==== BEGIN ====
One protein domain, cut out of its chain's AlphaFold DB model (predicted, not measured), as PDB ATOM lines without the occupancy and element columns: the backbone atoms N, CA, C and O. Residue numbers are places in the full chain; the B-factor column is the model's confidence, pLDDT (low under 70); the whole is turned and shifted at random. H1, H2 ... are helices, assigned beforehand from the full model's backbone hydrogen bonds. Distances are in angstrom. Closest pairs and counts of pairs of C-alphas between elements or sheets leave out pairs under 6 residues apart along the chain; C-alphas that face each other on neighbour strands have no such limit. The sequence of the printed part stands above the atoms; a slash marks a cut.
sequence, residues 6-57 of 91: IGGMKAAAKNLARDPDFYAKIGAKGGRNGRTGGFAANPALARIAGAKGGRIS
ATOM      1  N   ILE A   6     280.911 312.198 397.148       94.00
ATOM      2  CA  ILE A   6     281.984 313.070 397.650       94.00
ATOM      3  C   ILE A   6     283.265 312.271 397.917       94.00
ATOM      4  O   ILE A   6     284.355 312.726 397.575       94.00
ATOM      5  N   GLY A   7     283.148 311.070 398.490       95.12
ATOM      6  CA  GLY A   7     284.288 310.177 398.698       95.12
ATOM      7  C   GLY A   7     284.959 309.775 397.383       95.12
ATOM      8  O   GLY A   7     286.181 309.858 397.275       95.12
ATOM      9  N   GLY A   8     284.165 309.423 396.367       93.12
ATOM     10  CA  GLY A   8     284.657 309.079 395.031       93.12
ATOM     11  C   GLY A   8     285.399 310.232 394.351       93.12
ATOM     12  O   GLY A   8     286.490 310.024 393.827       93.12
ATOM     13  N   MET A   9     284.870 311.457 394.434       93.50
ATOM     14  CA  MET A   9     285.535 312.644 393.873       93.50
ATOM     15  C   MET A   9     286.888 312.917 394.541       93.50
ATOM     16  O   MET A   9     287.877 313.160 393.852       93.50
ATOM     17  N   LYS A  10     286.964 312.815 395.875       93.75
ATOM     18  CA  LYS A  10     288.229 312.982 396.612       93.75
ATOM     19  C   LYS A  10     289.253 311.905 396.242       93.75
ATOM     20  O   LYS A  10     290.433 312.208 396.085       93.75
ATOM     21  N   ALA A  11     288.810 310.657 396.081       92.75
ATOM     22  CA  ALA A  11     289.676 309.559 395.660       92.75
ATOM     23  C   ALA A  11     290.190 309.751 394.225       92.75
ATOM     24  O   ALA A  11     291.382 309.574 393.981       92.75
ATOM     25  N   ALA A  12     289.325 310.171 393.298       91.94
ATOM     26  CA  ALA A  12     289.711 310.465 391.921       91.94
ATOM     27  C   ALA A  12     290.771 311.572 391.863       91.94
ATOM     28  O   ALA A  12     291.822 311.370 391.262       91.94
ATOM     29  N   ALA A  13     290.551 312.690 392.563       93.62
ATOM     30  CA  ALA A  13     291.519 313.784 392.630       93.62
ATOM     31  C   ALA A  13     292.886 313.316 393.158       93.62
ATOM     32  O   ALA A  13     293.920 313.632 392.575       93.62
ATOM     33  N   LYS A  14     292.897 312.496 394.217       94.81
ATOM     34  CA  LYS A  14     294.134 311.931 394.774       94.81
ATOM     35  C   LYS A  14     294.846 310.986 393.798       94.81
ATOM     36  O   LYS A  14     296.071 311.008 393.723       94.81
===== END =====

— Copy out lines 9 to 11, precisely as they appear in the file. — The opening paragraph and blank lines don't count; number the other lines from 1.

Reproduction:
ATOM      8  O   GLY A   7     286.181 309.858 397.275       95.12
ATOM      9  N   GLY A   8     284.165 309.423 396.367       93.12
ATOM     10  CA  GLY A   8     284.657 309.079 395.031       93.12